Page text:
Called to Transformation

First University Pastor

Before Torrey Martin took over as Oklahoma Wesleyan University’s first-ever University Pastor in July, she spent months strategizing with university leadership. While envisioning what the new position would look like, the team considered an ambitious goal: What if every person that engaged with OKWU came to have a personal relationship with Jesus?

It’s remarkably audacious—but after more time thinking things through, the objective made sense. “That’s what it’s about, right?” she says. “Why wouldn’t we make the goal that every person who engages with OKWU comes to find a relationship with Jesus? Some of them for the very first time, others taking the next step. Why not chase these big, audacious things, this Kingdom-sized vision? We serve a God that is more than able.”

This message—God is big enough to overcome doubt, obstacles, or even just natural human hesitancy—has been apparent throughout Martin’s life and career, as He’s guided her on a path to Oklahoma Wesleyan University.

Flipping the Script

Worship session in the La Quinta mansion gardenBorn and raised in Tipton, Indiana, Martin was the youngest child in a churchgoing family. She gave her life to Christ at the age of six and first sensed her call to ministry in middle school. Still, for a couple of nuanced reasons—including a denominational context that wouldn’t have supported a woman in the position of pastor—she kept this calling to herself. After high school, she decided to enroll at Indiana Wesleyan University, but not to pursue ministry.

“I convinced myself, and did my best to convince the Lord, too, that I was supposed to be a nurse,” she says. “I was looking at the trajectory of my life and chose to take a step towards what made sense from a worldly standpoint, rather than taking a step towards the very thing I knew God had long been calling me to.”

In fact, when Martin enrolled, she knew nothing about The Wesleyan Church’s affirming stance on women in ministry or, indeed, much at all about the Wesleyan-Methodist tradition. For some, that might be coincidence. Martin knows better.

“The Lord guided me to attend Indiana Wesleyan, where I was an 18-year-old holding firmly to the script I had written for my life,” she says. “Providentially, the Lord flipped that script on its head, and it happened to be I was in the right environment for that to happen.”

The turning point came early during her freshman year. “There I was, at nineteen, realizing that I never fully gave every part of who I am to the Lord. He was asking for every part of who I was—not just who I am in that moment, but my plans for the future, as well.”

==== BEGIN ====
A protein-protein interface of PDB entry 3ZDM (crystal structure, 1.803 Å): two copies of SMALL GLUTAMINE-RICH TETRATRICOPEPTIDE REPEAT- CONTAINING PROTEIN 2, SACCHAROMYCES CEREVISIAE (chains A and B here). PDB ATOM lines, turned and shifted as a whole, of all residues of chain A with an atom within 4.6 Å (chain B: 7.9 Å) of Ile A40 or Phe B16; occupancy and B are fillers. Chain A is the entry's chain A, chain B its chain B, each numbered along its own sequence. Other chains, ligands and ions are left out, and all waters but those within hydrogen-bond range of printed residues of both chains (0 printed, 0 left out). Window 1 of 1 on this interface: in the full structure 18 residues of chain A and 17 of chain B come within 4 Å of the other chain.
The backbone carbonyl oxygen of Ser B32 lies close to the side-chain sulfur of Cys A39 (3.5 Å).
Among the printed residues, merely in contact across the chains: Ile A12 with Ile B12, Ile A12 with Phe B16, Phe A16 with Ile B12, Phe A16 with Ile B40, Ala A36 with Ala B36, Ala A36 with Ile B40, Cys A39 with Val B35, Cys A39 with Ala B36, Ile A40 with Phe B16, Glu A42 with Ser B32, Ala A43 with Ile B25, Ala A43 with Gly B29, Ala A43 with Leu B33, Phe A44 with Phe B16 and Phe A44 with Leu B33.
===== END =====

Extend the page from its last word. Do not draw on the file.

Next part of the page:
Martin double-majored in Christian Ministries and Business Administration, graduating in 2017. Her first stop was a pastoral ministries residency at a Wesleyan church in Columbus, Ohio, where she was later hired. In November of 2019, she left the posting: “I sensed, in my departure, that the Lord was trying to get me in the lane of ministry that He ordained for me.”

Martin took this step of faith, uncertain of what her path might be but confident that it would involve ministering to young adults, a heartbeat passion for her. A few months later, she got a call from President Dunn. Would she be interested in joining team OKWU?

In short, no—at least, at first. “Moving to Oklahoma was not on my radar,” she says. “But it was an invitation I couldn’t turn down after prayerfully considering it.”

Looking back, Martin remembers one particularly thrilling aspect of God’s faithfulness through this period. “My Gideon moment. After leaving my position in the local church, I said, God, I know I need a little bit of a reprieve—at least a month, but definitely no more than six months,” she says.

“The date from which I resigned to the date I moved to Oklahoma was six months to the day. Again, the Lord orchestrates the details as only He could.”

Discovering Together

Martin, who had never been to Oklahoma before, accepted the job of admissions coordinator sight-unseen, arriving in Bartlesville two months into the COVID-19 pandemic.

Through her first two years on campus, Martin’s heartbeat for students’ spiritual formation was evident. She even worked on a taskforce seeking to further develop spiritual life on campus. It wasn’t long before President Dunn asked her to consider a new position at OKWU: the University Pastor role.

After beginning on July 1, Martin is focused on laying a foundation for spiritual life. “I long for this to be a Christocentric experience,” she says. “Jesus at the center, not simply Jesus as only a part of what we do.”

To that end, her message for students is simple. “God is for you. I see my role as an overflow or an extension of that, for seeing lives completely transformed through a personal, dynamic, and vibrant relationship with Jesus. As the University Pastor, I get to journey alongside our people—students, faculty, staff, alumni, or friends of OKWU near and far. I’m beyond honored and humbled to serve and lead in this way.”

That journey isn’t new for Martin. It just so happens that the future on that path is especially bright in Bartlesville, Oklahoma.

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